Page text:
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DIM WITTED REVIEWS FOR LIKE-MINDED MOVIE PATRONS

Monday, February 05, 2007


SHATTERED GLASS (2003)
DIRECTED BY: BILLY RAY
STARRING: HAYDEN CHRISTENSEN, PETER SAARSGARD, CHLOE SEVIGNY, AND STEVE ZAHN
Sometimes, as we all know, movies come and go at the movie theaters like so much buttery popcorn. We may see a trailer or two but their life at the cinema is so short that by the time we remember 'hey, that looked good', its because we are seeing a commercial for the soon-to-be-released dvd. 'Shattered Glass' was one of these movies. I remember the trailer when I was sitting in the theater waiting for something else to start and I think I made a mental note that it looked good. I liked the idea of seeing Hayden Christensen as something other than a delinquent (My Life as a House) or Darth Vadar (though I'll admit that I loved him as Anakin).
We rented the dvd from Netflix a while back and I really liked it. Last week it came on IFC and I gave it another watch. I think I loved it this time. There are so many great elements to it and I highly recommend it.
The movie tells the true story of Steven Glass, a 24 year old reporter for New Republic magazine, that seems to have the midas touch when it comes to journalism. His sensational articles become nationwide subjects of controversy, touching on delicate matters of a political nature or delving into the dark side of pop culture. His stories are absolutely compelling always and told in such a way that make them instantly appealing to readers of all ages. He becomes a virtual legend in his field-sought after by top magazines and newspapers of the country. In 1998, however, Steven Glass wrote an article that began to be researched by Forbes-a then online magazine-due to the sensational nature of the subject and the strange fact that no other magazine or newspaper seemed to have been able to grab that particular story. A quick examination of that facts immediately brings a somewhat disturbing situation to light. Steven Glass doesnt seem to have 'real' sources for many of his stories. His editor, Chuck Lane, is called upon to research all of Glass's past articles and determine how much of what has been written is fabricated.
Hayden Christensen is finally granted a meaty and intelligent part to cut his teeth upon. Steven Glass is a complex character that comes off as smarmy, charming, and even a little naive. The marriage of his brilliant mind to his almost child-like demeanor is deftly handled by director Billy Ray-a relative newcomer to the field. Christensen makes quite an impact and truly milks his role for all its worth. It's a flashy part with lots of layers that allow for many nuances in his performance. But it's Peter Saargard that strikes me as delivering a truly great performance. His interpretation of New Republic editor, Chuck Lane, is fantastic. He underplays the character perfectly, lending such realism to every look and movement. There are scenes of confrontation between he and the staff of the New Republic (all staunch supporters of Glass) that will almost make you cringe with sympathy. And his scenes with Christensen are brilliant, even though he delivers probably less than a third of the dialogue in each. Other good performances are turned in by Steve Zahn as the Forbes reporter out to hang Glass, and Hank Azaria as Steven's loyal former editor. Chloe Sevigny and Melanie Lynsky (who I really like in everything I've seen her do) also turn in credible performances. I would have liked to see a little more characterization for the supporting cast as well as a little more developement of the Forbes crew and their magazine. But none of this casts a shadow on the positive elements of the film.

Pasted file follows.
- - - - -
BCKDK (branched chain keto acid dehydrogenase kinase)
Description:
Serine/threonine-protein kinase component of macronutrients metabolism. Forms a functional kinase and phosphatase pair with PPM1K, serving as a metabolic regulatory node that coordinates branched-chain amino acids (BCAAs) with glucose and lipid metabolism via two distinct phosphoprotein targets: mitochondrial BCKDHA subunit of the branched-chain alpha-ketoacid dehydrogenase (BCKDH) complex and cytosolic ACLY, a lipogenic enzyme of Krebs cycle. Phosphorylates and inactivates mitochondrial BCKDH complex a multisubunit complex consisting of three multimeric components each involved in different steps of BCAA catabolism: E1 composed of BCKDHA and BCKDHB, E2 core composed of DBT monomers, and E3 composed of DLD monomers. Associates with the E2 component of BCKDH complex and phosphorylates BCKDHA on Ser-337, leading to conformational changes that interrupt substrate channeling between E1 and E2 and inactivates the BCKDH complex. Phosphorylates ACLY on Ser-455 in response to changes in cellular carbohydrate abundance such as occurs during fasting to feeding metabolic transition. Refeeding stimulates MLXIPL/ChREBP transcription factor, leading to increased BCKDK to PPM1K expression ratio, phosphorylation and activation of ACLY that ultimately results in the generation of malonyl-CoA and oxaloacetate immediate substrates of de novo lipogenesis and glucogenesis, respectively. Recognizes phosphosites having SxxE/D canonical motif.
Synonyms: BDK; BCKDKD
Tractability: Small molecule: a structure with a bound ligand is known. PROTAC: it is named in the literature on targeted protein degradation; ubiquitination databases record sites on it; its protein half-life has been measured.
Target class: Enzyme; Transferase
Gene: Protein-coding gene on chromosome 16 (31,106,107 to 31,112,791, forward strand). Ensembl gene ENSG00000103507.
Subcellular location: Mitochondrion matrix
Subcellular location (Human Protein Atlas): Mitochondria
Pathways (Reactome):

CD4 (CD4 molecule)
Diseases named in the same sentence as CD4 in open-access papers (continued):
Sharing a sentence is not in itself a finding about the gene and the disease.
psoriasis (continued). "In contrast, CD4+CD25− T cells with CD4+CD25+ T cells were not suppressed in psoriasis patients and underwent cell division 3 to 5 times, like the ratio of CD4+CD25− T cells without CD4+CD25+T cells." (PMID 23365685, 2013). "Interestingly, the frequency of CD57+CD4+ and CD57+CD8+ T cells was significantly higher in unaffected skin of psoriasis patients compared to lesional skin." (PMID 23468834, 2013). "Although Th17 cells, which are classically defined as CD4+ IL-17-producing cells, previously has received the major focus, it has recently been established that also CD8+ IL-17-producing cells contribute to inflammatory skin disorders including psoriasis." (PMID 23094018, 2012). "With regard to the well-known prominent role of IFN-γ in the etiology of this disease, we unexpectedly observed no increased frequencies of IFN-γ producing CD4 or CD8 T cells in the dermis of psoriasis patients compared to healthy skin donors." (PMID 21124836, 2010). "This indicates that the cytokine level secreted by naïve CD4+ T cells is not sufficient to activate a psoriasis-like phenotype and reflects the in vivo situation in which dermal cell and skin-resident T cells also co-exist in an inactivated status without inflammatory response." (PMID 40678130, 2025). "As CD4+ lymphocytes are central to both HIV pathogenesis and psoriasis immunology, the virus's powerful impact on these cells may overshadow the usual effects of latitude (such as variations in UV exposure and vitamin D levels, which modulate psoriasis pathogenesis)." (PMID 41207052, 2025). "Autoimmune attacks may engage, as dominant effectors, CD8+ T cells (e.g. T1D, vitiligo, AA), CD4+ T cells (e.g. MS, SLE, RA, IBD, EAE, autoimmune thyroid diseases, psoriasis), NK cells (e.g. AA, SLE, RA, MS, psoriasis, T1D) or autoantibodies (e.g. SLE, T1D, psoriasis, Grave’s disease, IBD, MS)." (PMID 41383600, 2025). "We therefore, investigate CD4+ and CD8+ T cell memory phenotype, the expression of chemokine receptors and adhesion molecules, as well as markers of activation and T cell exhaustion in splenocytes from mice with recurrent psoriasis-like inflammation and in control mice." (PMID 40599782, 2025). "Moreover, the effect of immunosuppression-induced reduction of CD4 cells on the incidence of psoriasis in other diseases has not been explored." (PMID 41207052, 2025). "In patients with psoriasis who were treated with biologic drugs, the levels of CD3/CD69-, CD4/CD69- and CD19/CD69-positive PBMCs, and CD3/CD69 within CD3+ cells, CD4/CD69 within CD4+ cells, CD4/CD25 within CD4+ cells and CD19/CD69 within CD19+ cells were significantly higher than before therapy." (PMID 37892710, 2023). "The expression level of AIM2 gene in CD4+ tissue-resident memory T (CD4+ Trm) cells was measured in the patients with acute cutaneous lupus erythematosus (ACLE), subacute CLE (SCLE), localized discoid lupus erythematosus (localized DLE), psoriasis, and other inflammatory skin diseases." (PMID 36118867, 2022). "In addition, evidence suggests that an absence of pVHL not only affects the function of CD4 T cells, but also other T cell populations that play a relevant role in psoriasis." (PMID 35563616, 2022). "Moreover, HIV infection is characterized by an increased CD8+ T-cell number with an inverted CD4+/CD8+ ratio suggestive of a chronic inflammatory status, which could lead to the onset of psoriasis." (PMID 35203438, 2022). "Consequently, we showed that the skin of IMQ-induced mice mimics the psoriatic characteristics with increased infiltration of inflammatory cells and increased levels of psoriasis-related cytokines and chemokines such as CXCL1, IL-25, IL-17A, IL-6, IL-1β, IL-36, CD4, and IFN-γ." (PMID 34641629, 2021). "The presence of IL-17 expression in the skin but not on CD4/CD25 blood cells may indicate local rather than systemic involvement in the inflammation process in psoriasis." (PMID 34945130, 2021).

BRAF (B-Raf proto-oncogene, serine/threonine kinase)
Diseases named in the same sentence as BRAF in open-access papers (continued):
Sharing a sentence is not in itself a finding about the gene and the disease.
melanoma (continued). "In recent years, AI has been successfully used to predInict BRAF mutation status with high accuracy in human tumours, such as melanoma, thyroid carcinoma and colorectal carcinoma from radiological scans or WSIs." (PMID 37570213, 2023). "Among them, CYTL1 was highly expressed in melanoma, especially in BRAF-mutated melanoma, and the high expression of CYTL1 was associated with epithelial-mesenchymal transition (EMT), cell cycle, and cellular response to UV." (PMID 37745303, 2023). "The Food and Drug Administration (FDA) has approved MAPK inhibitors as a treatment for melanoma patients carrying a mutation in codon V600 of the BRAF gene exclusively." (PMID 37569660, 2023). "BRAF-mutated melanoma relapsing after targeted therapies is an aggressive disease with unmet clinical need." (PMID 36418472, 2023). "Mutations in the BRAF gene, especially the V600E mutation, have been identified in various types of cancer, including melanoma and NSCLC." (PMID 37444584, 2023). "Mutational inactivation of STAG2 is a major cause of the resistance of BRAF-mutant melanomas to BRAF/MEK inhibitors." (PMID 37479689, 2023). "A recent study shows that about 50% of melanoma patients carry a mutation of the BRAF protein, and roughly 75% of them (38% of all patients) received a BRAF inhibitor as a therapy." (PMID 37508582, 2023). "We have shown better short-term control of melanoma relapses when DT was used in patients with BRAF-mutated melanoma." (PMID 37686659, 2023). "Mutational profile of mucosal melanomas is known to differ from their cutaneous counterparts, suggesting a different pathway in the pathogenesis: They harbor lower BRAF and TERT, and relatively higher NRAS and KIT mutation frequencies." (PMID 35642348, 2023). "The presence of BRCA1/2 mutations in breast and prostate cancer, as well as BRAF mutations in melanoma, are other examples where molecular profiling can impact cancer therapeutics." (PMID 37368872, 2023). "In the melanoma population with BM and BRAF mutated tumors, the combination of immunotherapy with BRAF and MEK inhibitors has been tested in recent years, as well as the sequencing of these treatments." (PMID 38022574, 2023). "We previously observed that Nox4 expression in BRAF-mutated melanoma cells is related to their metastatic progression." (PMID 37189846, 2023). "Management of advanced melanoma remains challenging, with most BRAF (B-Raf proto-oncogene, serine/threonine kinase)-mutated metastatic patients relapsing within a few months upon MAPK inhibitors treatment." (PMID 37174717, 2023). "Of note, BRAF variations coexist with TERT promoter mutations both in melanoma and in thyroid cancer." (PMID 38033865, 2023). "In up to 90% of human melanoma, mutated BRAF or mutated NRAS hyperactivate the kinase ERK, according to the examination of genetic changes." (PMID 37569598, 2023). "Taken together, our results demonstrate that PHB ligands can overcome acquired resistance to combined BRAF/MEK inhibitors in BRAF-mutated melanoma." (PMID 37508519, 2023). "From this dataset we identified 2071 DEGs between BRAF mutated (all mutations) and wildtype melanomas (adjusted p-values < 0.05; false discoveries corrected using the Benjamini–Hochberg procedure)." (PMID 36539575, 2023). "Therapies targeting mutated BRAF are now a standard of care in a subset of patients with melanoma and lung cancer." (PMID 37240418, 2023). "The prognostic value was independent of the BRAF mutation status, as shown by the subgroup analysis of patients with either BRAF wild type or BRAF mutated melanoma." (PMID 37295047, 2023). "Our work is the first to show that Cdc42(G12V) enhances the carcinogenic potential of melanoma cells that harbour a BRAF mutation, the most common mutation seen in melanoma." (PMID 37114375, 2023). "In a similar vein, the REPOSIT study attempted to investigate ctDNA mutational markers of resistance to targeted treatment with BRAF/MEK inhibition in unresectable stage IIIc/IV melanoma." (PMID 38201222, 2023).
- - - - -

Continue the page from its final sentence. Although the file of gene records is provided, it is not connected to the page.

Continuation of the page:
One of the best things about the direction is how personable it is. The lighting in the offices is cold and flourescent in nature, lending that sickly wan quality to everything it touches. It really rang true for me-having spent a large chunk of time in cubicles myself. You feel for the characters and their long hours under such a depressing artificial aura. Even so, the direction and cinematography is extremely easy to watch since it is nicely crisp and the colors are muted to highlight this fact. The relatively short run time of 90 minutes also makes it quite a fun watch. The film moves along at a good and compelling pace throughout.
I recently saw a trailer for the new film by Ray, 'Breach'-also based on a true story, starring Chris Cooper and Laura Linney. It looks equally interesting and possibly more exciting than Shattered Glass. This time, I won't forget to see it in theaters if I get a chance.
My Rating: 8.5/10

2 Comments:

Blogger bookyeti said...

Wow...sounds like a pretty dern good flick. I haven't seen a preview of it, so thanks for bringing it to our attention. :)

2:00 PM  
Blogger Anastasia said...

I love that movie and I love Peter Saarsgard (spelling?)

2:45 AM  

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